Brooklyn officials denounce SUNY’s revamp of LICH RFP
Levin: ‘SUNY decided to go rogue’
Elected officials in Brooklyn joined community groups and unions in denouncing SUNY’s announcement late Tuesday that it is “reopening” its Request for Proposals (RFP) to sell Long Island College Hospital (LICH) — but only to those bidders who already participated in the initial round.
“First, SUNY tried to shut down LICH altogether. When we stopped that, SUNY then attempted to push through a flawed process. Throughout this process, SUNY has acted in bad faith— making deals behind closed doors, violating good-government rules, and keeping the community in the dark as it seeks to rid itself of LICH,” Public Advocate Letitia James said at a press conference on Henry Street in Cobble Hill on Wednesday. “We’re sick and tired of it. Open process? Open to no one.”
SUNY said that those who previously put in a bid would have until February 3 to tweak their offers.
Allowing the previous bidders to revamp their bids would “enhance the openness, transparency, and effectiveness of the process,” SUNY said in a release, adding that firms will be asked to make public the terms of the proposals prior to an award.
Officials, community groups and unions, however, called the rejiggering a “gimmick,” and demanded a new, open RFP process.
“The community has not been able to give input throughout this entire process and yesterday’s RFP announcement was more of the same, Councilman Steve Levin said. “Just like before, SUNY decided to go rogue.”
“Over a year ago, our community gathered right here to say that LICH simply cannot be turned into a luxury condo deal — and we’ve remained united, and kept fighting, ever since. It’s time for a new, fair RFP process that will solve the crisis at LICH and ensure the best possible outcome for healthcare in Brooklyn,” said state Senator Daniel Squadron. (D-Lower Manhattan, Downtown Brooklyn)
“SUNY is crying poverty but spending hundreds of thousands of dollars on five big city law firms and hundreds of thousands of dollars on television ads,” said attorney Jim Walden of Gibson, Dunn & Crutcher, representing six community groups and others in the year-long battle to keep LICH open. He added, “If you think risking contempt in court is the price you have to pay to get your real estate deal done, I hope Justice Johnny Lee Baynes gives you a terrific case of sticker shock.”
More than a dozen SUNY officials and board members will be facing contempt charges before state Supreme Court Justice Baynes on February 11 for their actions in trying to shut down LICH.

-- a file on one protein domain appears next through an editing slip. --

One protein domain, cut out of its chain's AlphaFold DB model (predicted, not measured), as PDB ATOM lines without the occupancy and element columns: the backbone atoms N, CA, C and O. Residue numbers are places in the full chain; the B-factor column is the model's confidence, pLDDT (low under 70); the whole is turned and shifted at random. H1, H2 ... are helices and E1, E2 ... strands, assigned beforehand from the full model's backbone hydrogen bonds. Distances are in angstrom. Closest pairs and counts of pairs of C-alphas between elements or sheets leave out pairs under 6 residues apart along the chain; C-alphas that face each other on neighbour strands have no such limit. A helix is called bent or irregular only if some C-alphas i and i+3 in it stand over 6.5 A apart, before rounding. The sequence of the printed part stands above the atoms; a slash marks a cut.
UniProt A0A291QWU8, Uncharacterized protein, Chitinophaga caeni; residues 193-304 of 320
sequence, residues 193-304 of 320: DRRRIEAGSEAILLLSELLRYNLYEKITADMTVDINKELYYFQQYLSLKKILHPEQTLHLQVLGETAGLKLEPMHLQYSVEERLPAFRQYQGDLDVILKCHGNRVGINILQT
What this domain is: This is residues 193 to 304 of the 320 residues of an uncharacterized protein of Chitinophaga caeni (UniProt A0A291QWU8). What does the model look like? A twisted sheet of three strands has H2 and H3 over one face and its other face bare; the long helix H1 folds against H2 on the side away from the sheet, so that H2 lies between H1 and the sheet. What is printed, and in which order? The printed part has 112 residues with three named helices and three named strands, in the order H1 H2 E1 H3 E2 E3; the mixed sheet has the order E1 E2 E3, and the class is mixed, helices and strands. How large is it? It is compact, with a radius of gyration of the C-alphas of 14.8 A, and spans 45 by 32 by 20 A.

Advocates for LICH say the RFP process was shrouded in secrecy and slanted towards real estate developers, and the “redo” is more of the same.
“How many people remember the movie ‘Groundhog Day?’” asked Councilmember Brad Lander. “You wake up over and over and the same thing happens. More than a year ago, SUNY made illegal efforts to close LICH.”
Lander said that one important change to the RFP this time is that “people who chose to re-respond also have to waive all claims. They’re saying, ‘We know the process is illegal, and you can’t sue us.’ It’s one more sign of everything that is wrong with this process.”
“LICH is a lifeline for the communities that I serve, particularly Red Hook, which has a large population of public housing residents and hardworking immigrant families. A recent community health assessment in Red Hook found that one in every four Red Hook residents is diagnosed with asthma,” said Councilmember Carlos Menchaca. “ For my Red Hook community, every second it takes to respond to an emergency matters.”
Councilmember Corey Johnson (Greenwich Village, Soho, Chelsea) said, “We lost St. Vincint’s three years ago – a 161-year-old hospital. The loss is unmistakable for the community. LICH and Interfaith [Medical Center] are about putting people and health over profits. As the Council’s Health Committee chair, I promise to take this battle full on.”
“LICH has been our community hospital for 150 years. Reissuing an RFP that is only open to those who initially responded is a sham process,” said Assemblywoman Joan L. Millman. (52nd AD)
Jill Furillo, Executive Director of the New York State Nurses Association, said in a statement, “”We agree that SUNY’s Request for Proposals to find a new operator for LICH was deeply flawed from get-go and we support the call by our community and elected allies to fix that process. From the beginning, SUNY has acted without transparency and without regard for community needs. The community deserves a voice in decisions that impact access to healthcare.”